Sidebars are great because they allow you to display a lot of useful info, such as related posts, author info, a blog roll, 125×125-pixel ad spaces and so on. But sidebars can quickly become very busy, and readers may be hard-pressed to find what they’re looking for. So, what about having different sidebars available and displaying the most appropriate one for the post?

The solution.
To apply this hack, duplicate your sidebar.php file and fill it with whatever information you would like to appear. Save the file as sidebar-whatever.php.

Once that’s done, open your single.php* file and find the call to the get_sidebar() function:

<?php get_sidebar(); ?>

Replace it with:

<?php $sidebar = get_post_meta($post->ID, "sidebar", true);
get_sidebar($sidebar);
?>

Now when you write a post, create a custom field named sidebar. Set its value as the name of the sidebar that you want to include. For example, if its value is right, WordPress will automatically include sidebar-right.php as a sidebar.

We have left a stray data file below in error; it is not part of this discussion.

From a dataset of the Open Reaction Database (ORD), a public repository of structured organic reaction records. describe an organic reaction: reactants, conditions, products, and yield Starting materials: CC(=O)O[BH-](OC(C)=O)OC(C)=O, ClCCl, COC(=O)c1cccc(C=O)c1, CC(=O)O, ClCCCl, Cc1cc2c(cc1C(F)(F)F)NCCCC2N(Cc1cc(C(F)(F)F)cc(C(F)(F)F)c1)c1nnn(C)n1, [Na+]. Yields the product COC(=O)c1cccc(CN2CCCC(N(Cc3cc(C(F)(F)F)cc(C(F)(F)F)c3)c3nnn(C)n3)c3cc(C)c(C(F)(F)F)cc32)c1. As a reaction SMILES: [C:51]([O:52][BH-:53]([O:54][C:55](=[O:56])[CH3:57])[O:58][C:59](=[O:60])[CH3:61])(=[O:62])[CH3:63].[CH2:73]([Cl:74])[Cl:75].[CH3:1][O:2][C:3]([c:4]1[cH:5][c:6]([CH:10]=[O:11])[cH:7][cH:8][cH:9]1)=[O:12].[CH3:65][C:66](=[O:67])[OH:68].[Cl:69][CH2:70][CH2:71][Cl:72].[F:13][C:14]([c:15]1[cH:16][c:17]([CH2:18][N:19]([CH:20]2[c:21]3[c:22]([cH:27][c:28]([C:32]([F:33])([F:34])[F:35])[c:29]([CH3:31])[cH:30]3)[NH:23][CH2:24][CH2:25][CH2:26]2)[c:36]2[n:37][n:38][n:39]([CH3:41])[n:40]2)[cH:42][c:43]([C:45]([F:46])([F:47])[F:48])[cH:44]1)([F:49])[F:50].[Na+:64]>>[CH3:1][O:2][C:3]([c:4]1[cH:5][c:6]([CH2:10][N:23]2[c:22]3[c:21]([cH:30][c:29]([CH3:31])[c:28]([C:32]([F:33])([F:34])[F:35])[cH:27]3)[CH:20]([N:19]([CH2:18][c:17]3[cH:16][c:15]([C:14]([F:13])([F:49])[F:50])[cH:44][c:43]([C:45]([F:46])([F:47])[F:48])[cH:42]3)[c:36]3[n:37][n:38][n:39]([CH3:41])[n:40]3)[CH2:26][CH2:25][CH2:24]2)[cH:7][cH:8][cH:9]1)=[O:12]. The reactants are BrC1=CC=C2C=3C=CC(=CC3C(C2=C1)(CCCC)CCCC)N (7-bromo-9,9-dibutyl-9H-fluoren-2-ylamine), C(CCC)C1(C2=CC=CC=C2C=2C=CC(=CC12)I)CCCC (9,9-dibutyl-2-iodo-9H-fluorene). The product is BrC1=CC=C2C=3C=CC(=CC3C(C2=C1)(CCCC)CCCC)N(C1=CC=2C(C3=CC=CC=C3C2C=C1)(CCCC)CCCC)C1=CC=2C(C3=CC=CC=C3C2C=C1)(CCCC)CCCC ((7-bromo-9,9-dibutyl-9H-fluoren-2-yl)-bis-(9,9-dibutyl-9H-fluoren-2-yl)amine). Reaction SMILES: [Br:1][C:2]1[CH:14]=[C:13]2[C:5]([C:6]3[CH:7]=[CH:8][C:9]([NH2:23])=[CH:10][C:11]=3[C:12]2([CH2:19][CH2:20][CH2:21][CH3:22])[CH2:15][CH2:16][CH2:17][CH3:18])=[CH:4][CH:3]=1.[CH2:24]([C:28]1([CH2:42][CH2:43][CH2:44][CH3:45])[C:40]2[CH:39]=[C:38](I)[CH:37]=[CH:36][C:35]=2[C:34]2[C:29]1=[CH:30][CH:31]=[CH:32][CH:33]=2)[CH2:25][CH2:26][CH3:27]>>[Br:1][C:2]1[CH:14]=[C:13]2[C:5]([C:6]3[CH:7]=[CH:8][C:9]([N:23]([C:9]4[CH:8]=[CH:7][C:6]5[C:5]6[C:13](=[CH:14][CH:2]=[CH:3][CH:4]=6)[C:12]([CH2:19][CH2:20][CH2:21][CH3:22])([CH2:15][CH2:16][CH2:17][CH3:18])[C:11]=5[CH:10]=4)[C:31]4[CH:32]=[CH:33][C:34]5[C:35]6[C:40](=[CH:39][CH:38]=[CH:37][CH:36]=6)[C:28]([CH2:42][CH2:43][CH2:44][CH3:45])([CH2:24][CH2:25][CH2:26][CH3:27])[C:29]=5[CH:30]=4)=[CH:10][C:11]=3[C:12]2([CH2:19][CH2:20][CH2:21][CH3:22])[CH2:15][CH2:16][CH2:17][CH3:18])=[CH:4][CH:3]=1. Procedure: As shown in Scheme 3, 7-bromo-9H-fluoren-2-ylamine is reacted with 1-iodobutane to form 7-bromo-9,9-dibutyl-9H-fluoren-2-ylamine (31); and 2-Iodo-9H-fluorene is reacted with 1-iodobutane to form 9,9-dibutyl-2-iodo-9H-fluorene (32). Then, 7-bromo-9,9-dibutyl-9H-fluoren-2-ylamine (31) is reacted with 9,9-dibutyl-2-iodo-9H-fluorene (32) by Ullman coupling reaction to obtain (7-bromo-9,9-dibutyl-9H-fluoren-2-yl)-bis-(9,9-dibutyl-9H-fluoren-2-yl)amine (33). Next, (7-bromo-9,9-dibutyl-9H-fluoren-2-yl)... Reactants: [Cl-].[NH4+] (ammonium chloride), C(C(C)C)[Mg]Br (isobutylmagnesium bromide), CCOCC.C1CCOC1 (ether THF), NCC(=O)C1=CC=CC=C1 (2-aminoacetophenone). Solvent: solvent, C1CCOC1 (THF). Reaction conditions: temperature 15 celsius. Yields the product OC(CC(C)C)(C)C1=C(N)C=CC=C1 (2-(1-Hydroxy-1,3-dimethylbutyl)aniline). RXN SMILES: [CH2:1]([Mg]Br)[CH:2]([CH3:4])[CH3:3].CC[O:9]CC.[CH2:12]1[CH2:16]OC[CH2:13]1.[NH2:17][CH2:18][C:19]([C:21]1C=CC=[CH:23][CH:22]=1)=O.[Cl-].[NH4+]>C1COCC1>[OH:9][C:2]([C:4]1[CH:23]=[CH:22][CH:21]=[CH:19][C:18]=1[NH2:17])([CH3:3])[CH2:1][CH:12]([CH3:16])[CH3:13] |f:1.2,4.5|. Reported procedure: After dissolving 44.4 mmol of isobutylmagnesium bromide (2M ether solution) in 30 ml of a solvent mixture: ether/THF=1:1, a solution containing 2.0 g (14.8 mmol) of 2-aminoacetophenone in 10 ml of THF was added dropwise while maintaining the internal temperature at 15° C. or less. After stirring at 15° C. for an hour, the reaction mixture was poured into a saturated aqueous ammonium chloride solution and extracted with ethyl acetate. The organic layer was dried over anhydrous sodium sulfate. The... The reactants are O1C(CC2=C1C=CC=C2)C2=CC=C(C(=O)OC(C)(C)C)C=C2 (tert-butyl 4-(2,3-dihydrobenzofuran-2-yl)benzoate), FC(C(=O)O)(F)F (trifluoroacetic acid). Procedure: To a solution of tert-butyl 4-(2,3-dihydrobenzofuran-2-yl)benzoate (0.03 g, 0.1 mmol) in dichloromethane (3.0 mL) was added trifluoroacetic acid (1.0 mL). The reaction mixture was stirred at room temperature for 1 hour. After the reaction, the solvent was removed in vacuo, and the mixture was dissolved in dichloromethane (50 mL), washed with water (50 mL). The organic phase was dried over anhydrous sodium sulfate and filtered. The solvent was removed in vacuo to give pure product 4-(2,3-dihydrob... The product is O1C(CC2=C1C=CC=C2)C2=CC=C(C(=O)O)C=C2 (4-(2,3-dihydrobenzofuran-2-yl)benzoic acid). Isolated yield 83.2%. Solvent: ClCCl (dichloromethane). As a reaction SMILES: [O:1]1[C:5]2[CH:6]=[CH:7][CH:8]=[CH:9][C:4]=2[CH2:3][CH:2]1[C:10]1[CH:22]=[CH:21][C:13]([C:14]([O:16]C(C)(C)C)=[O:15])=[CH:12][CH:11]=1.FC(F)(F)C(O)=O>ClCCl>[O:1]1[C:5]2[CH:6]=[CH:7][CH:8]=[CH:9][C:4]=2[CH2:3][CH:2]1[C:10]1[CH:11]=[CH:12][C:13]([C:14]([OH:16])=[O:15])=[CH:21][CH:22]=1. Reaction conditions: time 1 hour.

If no custom sidebar field is found, WordPress automatically includes the default sidebar.

*The same can be done with page.php.

Code explanation.
This trick is quite simple. The first thing we did was look for a custom field named sidebar and get its value as a variable. Then, the variable is used as a parameter for the WordPress function get_sidebar(), which allows us to specify a particular file to use as a sidebar.

Source:

7. Display Content Only To Registered Users

Screenshot

The problem.
As you probably know, WordPress lets you decide whether to allow readers to create accounts and sign in to your blog. If you want to increase your blog’s registered readers or would just like to reward existing readers, why not keep some content private, just for them?

The solution.
To achieve this hack, we’ll use a shortcode. The first step is to create it. Open your functions.php file and paste the following code:

function member_check_shortcode($atts, $content = null) {
  if (is_user_logged_in() && !is_null($content) && !is_feed()) {
    return $content;
  } else {